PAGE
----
A huge reason to make your own costume verses buying one from some online dealer who imports costumes from the Middle-East may be cost. However, the advantages also include fit, color selection and personal style. And of course, the creative aspect is huge as well.
It is amazing what a pair of harem pants or a circle skirt and an Arabic vest or short peasant blouse does for our self image and how the attention of the viewer is directed away from the work of the legs and toward the hip movements. The isolation of ribs from hips doesn't show if you are wearing a leotard and tights or a yoga outfit (They work well for their respective art forms but not for belly dance) but ribs sliding off to one side as the hips stay in place or vise verse will show up so well in the proper outfit.
Belly dance costuming in general is not difficult to sew. There are a lot of straight seams! Trims are sewn on over, perhaps, uneven hems. And you can use the remnants from, say, a circle skirt to make vests, hip and head scarves, cover bra and belts all without buying extra fabric.
On patterns: While we call the garments we wear while dancing, costumes, these clothes are not costumes the way that Halloween costumes are costumes. A Halloween or masquerade costume is meant to look like...a nurse, a witch, a belly dancer but they are not nurses uniforms, and you can't belly dance in the "costume" that you might make from a dress makers pattern company such as Simplicity or McCalls. There is not enough fabric in the pants nor the skirts, the garments often ride at the waist instead of the hipbones and the coats are too tight to offer you a full range of movement. By the time you have altered the patterns, often through trail and error, you likely will throw your hands up and scream more than once! There are a couple of pattern companies out there and I carry my own line of patterns which are available in my shop. Early on I was using Jeylor Patterns, but they were designed from actual clothes from the Middle-East and women in the U.S. were not built the same, being taller and once we start dancing the pectoral muscles develop from the veil and floor work, and now arm holes and sleeves don't fit, so these patterns needed altering.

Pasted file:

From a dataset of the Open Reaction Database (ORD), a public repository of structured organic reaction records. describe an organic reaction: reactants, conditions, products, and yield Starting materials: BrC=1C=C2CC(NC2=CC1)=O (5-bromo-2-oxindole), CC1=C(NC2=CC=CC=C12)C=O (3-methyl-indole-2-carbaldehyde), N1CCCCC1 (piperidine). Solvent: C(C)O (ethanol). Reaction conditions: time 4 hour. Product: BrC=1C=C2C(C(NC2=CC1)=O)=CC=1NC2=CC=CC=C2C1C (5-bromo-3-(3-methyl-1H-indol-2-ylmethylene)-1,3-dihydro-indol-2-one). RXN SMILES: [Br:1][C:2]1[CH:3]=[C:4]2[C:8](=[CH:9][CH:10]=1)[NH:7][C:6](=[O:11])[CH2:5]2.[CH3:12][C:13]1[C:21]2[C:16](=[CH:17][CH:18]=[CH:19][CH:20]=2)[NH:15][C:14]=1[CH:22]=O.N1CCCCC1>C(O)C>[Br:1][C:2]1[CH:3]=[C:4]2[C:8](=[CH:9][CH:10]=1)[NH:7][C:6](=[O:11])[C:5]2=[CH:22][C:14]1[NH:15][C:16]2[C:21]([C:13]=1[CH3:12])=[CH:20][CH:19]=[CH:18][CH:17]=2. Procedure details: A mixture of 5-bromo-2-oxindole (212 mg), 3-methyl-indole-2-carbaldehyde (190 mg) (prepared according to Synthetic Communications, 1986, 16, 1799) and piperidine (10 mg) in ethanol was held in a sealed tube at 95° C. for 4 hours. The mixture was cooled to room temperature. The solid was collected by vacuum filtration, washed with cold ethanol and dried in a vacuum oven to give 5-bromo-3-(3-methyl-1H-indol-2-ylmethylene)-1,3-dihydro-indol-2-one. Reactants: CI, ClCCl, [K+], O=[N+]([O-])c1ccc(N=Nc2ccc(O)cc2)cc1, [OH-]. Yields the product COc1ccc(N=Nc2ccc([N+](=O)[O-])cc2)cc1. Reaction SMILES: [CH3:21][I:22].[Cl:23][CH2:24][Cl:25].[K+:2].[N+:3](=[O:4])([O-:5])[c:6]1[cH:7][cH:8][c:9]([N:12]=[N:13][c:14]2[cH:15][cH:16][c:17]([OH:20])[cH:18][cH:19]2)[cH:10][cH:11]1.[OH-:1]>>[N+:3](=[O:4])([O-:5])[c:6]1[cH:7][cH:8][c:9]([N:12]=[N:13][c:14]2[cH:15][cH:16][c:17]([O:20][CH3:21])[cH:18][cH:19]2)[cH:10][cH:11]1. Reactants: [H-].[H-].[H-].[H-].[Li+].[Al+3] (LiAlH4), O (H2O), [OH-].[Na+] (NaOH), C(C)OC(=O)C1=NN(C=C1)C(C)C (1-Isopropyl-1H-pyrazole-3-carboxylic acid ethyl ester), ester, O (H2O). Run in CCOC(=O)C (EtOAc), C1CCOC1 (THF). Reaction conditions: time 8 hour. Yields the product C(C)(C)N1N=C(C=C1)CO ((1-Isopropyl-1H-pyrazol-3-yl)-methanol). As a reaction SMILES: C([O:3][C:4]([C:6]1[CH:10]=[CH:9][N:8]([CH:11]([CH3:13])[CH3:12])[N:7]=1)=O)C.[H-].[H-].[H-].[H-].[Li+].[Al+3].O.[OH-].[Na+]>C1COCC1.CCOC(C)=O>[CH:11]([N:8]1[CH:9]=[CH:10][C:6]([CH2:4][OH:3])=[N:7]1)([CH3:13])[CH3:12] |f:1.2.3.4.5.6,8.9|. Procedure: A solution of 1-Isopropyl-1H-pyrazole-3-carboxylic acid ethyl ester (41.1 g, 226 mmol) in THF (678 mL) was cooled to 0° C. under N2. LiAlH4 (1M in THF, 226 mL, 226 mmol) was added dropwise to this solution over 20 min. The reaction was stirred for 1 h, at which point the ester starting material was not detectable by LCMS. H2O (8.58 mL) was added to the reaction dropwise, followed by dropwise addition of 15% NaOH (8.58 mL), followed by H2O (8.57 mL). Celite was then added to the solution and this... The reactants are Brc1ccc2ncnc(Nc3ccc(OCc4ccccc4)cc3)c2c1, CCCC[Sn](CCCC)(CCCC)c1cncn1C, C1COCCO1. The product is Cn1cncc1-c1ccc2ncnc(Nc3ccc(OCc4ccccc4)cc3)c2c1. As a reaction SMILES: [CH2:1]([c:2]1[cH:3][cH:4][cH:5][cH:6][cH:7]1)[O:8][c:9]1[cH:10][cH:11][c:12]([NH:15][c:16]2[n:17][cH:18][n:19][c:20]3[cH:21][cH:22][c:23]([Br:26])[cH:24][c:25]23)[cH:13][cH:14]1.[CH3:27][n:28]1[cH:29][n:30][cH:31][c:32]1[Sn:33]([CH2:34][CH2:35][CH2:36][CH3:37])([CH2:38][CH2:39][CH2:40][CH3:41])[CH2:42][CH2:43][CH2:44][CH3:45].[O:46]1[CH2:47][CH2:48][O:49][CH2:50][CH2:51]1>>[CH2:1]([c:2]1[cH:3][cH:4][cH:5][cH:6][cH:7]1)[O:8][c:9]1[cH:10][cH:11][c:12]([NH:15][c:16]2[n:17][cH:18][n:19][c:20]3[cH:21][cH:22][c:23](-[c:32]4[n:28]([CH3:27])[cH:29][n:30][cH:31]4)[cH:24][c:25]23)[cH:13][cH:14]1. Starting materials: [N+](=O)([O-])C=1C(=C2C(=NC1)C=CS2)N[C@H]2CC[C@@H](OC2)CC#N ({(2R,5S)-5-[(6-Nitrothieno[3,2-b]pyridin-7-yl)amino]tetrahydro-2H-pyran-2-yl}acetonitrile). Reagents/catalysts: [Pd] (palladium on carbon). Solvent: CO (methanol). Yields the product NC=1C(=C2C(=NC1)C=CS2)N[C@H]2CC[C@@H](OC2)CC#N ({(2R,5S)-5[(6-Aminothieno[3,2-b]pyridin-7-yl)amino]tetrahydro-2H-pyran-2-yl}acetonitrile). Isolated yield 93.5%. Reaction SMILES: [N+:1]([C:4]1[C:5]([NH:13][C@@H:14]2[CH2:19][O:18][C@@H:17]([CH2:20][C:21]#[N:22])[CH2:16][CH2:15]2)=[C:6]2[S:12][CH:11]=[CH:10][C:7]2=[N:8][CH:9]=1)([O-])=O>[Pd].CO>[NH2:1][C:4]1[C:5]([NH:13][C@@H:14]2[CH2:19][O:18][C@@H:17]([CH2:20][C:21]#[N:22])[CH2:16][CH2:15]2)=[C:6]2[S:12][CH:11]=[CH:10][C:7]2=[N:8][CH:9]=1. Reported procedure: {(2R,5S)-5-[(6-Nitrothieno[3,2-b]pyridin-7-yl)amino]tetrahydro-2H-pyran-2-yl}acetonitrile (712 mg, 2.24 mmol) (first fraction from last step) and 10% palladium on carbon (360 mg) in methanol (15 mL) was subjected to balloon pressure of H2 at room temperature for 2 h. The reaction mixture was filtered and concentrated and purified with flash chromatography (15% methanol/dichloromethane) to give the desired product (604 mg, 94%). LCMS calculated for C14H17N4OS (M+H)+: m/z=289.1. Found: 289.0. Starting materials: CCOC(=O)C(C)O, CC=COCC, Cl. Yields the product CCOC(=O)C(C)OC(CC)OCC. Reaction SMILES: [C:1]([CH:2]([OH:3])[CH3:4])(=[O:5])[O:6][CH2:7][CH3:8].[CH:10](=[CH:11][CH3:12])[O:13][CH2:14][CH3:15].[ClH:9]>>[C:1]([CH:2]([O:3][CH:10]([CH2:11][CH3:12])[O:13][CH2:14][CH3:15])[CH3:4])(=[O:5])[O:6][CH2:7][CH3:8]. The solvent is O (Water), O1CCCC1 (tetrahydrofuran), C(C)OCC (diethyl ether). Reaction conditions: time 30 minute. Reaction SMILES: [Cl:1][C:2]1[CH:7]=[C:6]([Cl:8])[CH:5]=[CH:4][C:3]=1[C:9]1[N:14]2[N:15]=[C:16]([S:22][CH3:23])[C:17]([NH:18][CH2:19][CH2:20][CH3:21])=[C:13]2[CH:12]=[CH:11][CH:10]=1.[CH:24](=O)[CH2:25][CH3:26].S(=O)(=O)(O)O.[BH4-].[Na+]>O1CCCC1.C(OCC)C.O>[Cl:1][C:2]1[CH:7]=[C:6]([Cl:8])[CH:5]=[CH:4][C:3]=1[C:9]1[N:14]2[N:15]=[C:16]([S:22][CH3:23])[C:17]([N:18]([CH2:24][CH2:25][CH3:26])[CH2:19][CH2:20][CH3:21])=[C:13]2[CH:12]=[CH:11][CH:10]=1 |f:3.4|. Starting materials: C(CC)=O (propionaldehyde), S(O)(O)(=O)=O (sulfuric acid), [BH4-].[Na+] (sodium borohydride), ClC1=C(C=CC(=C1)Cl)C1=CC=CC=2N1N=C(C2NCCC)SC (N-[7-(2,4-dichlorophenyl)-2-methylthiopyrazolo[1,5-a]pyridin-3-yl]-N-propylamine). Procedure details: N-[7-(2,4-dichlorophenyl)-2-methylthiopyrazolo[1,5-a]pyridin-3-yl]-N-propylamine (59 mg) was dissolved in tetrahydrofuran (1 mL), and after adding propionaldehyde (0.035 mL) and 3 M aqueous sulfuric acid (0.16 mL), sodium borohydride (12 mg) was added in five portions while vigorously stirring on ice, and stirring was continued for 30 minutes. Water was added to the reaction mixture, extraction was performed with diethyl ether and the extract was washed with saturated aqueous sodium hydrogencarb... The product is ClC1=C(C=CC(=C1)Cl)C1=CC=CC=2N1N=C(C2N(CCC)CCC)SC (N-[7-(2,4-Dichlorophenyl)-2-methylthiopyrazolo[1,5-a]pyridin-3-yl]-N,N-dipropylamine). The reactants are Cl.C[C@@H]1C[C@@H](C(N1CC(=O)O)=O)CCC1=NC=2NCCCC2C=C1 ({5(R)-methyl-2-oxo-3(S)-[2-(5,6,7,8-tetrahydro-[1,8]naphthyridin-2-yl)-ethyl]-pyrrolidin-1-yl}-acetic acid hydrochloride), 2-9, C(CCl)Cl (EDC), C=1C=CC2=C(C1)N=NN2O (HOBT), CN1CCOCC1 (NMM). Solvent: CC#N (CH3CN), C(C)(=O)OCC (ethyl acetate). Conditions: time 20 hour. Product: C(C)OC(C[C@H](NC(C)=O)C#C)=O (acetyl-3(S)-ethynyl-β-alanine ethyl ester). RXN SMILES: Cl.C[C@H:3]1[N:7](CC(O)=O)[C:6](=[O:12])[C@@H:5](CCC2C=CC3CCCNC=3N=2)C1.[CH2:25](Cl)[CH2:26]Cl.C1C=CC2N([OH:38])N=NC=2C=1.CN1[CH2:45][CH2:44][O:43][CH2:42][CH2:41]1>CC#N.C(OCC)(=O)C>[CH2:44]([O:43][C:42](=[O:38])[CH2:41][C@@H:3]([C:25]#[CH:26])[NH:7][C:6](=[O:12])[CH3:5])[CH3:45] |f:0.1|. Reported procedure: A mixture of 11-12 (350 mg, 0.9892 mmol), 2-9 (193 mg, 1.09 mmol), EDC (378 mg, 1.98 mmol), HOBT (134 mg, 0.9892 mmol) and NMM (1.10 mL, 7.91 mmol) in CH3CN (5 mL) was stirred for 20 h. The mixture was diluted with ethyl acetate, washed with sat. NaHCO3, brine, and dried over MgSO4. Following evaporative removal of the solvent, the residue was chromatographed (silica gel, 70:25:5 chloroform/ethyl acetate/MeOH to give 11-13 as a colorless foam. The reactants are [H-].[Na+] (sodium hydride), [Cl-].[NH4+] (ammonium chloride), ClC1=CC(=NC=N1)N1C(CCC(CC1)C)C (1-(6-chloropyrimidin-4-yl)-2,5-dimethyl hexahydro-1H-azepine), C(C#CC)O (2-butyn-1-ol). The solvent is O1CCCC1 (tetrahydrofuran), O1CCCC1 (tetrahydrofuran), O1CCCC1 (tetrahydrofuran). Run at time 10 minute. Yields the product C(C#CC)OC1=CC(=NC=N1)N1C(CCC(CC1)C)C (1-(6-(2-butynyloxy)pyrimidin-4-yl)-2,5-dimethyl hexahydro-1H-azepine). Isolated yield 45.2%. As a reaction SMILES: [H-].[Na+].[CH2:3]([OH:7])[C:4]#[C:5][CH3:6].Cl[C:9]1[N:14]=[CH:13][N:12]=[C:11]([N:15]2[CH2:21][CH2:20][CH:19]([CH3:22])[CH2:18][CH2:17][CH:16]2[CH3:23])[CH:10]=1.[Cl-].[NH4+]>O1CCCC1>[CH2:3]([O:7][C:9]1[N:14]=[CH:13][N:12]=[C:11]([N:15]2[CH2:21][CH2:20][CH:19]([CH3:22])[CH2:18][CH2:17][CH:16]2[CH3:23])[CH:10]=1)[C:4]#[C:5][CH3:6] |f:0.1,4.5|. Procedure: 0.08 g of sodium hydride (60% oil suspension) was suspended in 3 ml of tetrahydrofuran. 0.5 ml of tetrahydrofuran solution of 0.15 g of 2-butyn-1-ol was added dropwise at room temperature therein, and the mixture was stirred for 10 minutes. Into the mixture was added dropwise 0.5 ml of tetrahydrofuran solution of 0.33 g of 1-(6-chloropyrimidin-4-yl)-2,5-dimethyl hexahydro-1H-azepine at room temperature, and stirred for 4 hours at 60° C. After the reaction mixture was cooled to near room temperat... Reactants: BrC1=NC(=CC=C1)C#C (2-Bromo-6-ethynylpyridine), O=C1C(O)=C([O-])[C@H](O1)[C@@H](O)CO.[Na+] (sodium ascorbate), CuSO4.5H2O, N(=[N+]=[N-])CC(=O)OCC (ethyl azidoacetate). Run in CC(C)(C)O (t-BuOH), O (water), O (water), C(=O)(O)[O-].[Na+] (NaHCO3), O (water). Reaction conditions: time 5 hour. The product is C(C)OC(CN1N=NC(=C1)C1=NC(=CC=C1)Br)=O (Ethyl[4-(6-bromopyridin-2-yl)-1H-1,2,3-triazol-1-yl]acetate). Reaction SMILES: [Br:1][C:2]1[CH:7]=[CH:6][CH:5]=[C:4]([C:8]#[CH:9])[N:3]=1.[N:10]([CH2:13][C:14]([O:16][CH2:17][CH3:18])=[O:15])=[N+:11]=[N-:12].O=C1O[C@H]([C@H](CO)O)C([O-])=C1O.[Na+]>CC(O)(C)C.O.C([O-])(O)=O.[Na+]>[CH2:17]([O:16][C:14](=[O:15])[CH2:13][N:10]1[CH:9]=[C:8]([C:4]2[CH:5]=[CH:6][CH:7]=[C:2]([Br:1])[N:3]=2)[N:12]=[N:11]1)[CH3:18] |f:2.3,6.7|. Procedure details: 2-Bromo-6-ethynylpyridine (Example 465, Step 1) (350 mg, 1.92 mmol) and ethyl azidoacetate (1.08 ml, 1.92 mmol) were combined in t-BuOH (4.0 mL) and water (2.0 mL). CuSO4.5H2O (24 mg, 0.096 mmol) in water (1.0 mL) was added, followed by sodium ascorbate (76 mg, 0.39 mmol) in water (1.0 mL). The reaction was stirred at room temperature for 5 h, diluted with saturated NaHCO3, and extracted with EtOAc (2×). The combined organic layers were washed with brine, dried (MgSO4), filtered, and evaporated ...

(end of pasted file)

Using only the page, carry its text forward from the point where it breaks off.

On fabrics: You can make your costume pieces out of many kinds of fabric, from cotton to satin and lame to sequined anything. Many fabrics have special needs, cottons need to be pre-shrunk, tissue lames fray badly so you will need Fray-Check, knits require a sewing machine needle for stretchy fabrics and fabric with the heat applied fake sequins that will gum up your needle calls for a bottle of Sewers Aid (A clear, non-staining lubricant. Sewers Aid Lube is especially useful for the home sewer, will help reduce skipped stitching and friction heat of needle while sewing.) Some fabrics are too stiff and will not drape well while others are too wispy and will not flow well, so the fabric that you use will depend on what you are making.
On decorative embellishments: In the Middle-East the more lavish the clothing the richer the woman or more accomplished the dancer. Clothes and costumes made from beautiful fabrics that are heavily embroidered and trimmed were and are highly valued. Sequined and woven trims work very nicely in the place of embroidery and appliques, whether you buy or make them, also are used to decorate our costumes. The word origin of "sequin" is Arabic and means "coin". Until WWW II sequins used to decorate clothing, handbags and accessories were made from metal, but with the metal shortages and the advent of plastics, sequins started being made from plastic and that medium is still used today for the most part. Traditionally, coins given to young women when dancing would be sewn onto scarves and vests and used to show off the girl's performance ability. The gifts of coins and jewelry tossed at her feet while dancing went toward her dowry. A dancer with many coins and plentiful jewelry was, therefore, known to be a very good dancer. So plan on putting trim along the bottom of your skirts and up the sides if they are open, trim around veils, vests and scarves. Decorate your dance bra with coins or beads (or both). A plain bra top and un-decorated costume pieces denote an inexperienced or not very accomplished performer, besides, when we have a beautiful costume, even if we are only practicing, we feel better about ourselves.
I've always said that belly dance is one part music, one part costume and one part dancer. A beginning performer in a lovely costume comes across as a more accomplished dancer than a girl in work out clothes. An accomplished dancer in a plain costume is perceived as less accomplished than she is. Is it fair? No, but this is a spectator "sport" and the wonderful thing I've seen over my almost 40 years of belly dance is that we don't have to have a classically beautiful face nor do we have to have a perfect figure. With the love of dance and a pretty costume, a feel for the music and a nice smile we are accepted and loved as belly dancers.